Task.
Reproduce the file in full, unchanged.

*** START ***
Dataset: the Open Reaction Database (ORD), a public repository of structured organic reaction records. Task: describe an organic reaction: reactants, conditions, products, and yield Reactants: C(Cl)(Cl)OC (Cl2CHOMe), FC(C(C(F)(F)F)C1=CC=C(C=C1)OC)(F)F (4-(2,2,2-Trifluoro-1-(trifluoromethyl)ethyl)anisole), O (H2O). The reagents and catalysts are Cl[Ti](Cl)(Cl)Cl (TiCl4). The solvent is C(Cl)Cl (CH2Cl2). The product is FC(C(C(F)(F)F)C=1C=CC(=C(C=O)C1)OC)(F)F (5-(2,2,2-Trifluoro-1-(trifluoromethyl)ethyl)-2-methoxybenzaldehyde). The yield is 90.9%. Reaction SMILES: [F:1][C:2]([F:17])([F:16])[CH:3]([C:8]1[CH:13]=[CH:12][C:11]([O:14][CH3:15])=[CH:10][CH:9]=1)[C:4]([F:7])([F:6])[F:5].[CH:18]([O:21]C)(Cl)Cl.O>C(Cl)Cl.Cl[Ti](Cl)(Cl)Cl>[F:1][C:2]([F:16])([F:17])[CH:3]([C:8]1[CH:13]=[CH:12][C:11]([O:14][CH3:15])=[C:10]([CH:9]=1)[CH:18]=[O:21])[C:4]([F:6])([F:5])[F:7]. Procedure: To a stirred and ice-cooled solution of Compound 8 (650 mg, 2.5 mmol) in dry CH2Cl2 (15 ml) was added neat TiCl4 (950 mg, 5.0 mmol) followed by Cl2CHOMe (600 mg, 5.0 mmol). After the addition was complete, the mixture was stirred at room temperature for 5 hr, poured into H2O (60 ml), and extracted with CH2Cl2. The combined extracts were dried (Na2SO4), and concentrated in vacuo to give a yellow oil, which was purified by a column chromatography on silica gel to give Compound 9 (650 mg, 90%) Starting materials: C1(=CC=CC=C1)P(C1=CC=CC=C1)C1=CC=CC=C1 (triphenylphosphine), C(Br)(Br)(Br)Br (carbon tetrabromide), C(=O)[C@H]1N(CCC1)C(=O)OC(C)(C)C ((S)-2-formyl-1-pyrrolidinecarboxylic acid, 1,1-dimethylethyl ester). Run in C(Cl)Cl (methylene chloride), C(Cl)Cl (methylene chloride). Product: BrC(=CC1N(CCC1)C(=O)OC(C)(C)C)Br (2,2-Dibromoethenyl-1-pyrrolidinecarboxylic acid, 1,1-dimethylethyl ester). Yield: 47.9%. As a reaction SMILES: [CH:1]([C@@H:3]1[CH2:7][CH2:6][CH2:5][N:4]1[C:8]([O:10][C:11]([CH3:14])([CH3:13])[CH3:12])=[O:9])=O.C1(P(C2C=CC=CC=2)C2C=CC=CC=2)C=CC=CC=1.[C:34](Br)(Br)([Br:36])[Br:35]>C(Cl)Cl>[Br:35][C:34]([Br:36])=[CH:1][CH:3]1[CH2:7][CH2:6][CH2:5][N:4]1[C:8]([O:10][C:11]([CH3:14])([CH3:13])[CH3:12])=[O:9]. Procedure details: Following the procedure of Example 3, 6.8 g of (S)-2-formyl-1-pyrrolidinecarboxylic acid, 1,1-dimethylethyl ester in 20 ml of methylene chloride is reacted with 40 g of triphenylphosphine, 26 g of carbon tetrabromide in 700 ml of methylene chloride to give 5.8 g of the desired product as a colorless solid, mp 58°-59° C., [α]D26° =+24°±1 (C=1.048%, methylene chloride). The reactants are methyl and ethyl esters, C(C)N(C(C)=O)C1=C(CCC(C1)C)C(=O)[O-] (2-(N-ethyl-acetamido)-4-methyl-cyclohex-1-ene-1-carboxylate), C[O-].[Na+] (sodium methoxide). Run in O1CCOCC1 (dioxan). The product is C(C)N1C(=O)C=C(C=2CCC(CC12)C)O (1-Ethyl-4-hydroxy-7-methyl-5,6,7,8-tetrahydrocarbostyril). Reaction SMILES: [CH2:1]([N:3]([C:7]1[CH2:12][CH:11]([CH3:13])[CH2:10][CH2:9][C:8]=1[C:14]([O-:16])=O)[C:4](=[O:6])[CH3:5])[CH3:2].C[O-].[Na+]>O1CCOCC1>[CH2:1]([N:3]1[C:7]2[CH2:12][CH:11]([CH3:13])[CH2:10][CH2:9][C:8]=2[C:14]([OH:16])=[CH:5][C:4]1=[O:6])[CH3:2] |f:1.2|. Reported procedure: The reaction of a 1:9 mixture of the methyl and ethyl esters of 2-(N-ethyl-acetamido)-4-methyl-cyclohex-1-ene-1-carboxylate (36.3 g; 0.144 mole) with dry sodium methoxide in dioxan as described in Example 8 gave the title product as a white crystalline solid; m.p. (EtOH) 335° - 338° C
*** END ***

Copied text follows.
Dataset: the Open Reaction Database (ORD), a public repository of structured organic reaction records. Task: describe an organic reaction: reactants, conditions, products, and yield Reactants: C(Cl)(Cl)OC (Cl2CHOMe), FC(C(C(F)(F)F)C1=CC=C(C=C1)OC)(F)F (4-(2,2,2-Trifluoro-1-(trifluoromethyl)ethyl)anisole), O (H2O). The reagents and catalysts are Cl[Ti](Cl)(Cl)Cl (TiCl4). The solvent is C(Cl)Cl (CH2Cl2). The product is FC(C(C(F)(F)F)C=1C=CC(=C(C=O)C1)OC)(F)F (5-(2,2,2-Trifluoro-1-(trifluoromethyl)ethyl)-2-methoxybenzaldehyde). The yield is 90.9%. Reaction SMILES: [F:1][C:2]([F:17])([F:16])[CH:3]([C:8]1[CH:13]=[CH:12][C:11]([O:14][CH3:15])=[CH:10][CH:9]=1)[C:4]([F:7])([F:6])[F:5].[CH:18]([O:21]C)(Cl)Cl.O>C(Cl)Cl.Cl[Ti](Cl)(Cl)Cl>[F:1][C:2]([F:16])([F:17])[CH:3]([C:8]1[CH:13]=[CH:12][C:11]([O:14][CH3:15])=[C:10]([CH:9]=1)[CH:18]=[O:21])[C:4]([F:6])([F:5])[F:7]. Procedure: To a stirred and ice-cooled solution of Compound 8 (650 mg, 2.5 mmol) in dry CH2Cl2 (15 ml) was added neat TiCl4 (950 mg, 5.0 mmol) followed by Cl2CHOMe (600 mg, 5.0 mmol). After the addition was complete, the mixture was stirred at room temperature for 5 hr, poured into H2O (60 ml), and extracted with CH2Cl2. The combined extracts were dried (Na2SO4), and concentrated in vacuo to give a yellow oil, which was purified by a column chromatography on silica gel to give Compound 9 (650 mg, 90%) Starting materials: C1(=CC=CC=C1)P(C1=CC=CC=C1)C1=CC=CC=C1 (triphenylphosphine), C(Br)(Br)(Br)Br (carbon tetrabromide), C(=O)[C@H]1N(CCC1)C(=O)OC(C)(C)C ((S)-2-formyl-1-pyrrolidinecarboxylic acid, 1,1-dimethylethyl ester). Run in C(Cl)Cl (methylene chloride), C(Cl)Cl (methylene chloride). Product: BrC(=CC1N(CCC1)C(=O)OC(C)(C)C)Br (2,2-Dibromoethenyl-1-pyrrolidinecarboxylic acid, 1,1-dimethylethyl ester). Yield: 47.9%. As a reaction SMILES: [CH:1]([C@@H:3]1[CH2:7][CH2:6][CH2:5][N:4]1[C:8]([O:10][C:11]([CH3:14])([CH3:13])[CH3:12])=[O:9])=O.C1(P(C2C=CC=CC=2)C2C=CC=CC=2)C=CC=CC=1.[C:34](Br)(Br)([Br:36])[Br:35]>C(Cl)Cl>[Br:35][C:34]([Br:36])=[CH:1][CH:3]1[CH2:7][CH2:6][CH2:5][N:4]1[C:8]([O:10][C:11]([CH3:14])([CH3:13])[CH3:12])=[O:9]. Procedure details: Following the procedure of Example 3, 6.8 g of (S)-2-formyl-1-pyrrolidinecarboxylic acid, 1,1-dimethylethyl ester in 20 ml of methylene chloride is reacted with 40 g of triphenylphosphine, 26 g of carbon tetrabromide in 700 ml of methylene chloride to give 5.8 g of the desired product as a colorless solid, mp 58°-59° C., [α]D26° =+24°±1 (C=1.048%, methylene chloride). The reactants are methyl and ethyl esters, C(C)N(C(C)=O)C1=C(CCC(C1)C)C(=O)[O-] (2-(N-ethyl-acetamido)-4-methyl-cyclohex-1-ene-1-carboxylate), C[O-].[Na+] (sodium methoxide). Run in O1CCOCC1 (dioxan). The product is C(C)N1C(=O)C=C(C=2CCC(CC12)C)O (1-Ethyl-4-hydroxy-7-methyl-5,6,7,8-tetrahydrocarbostyril). Reaction SMILES: [CH2:1]([N:3]([C:7]1[CH2:12][CH:11]([CH3:13])[CH2:10][CH2:9][C:8]=1[C:14]([O-:16])=O)[C:4](=[O:6])[CH3:5])[CH3:2].C[O-].[Na+]>O1CCOCC1>[CH2:1]([N:3]1[C:7]2[CH2:12][CH:11]([CH3:13])[CH2:10][CH2:9][C:8]=2[C:14]([OH:16])=[CH:5][C:4]1=[O:6])[CH3:2] |f:1.2|. Reported procedure: The reaction of a 1:9 mixture of the methyl and ethyl esters of 2-(N-ethyl-acetamido)-4-methyl-cyclohex-1-ene-1-carboxylate (36.3 g; 0.144 mole) with dry sodium methoxide in dioxan as described in Example 8 gave the title product as a white crystalline solid; m.p. (EtOH) 335° - 338° C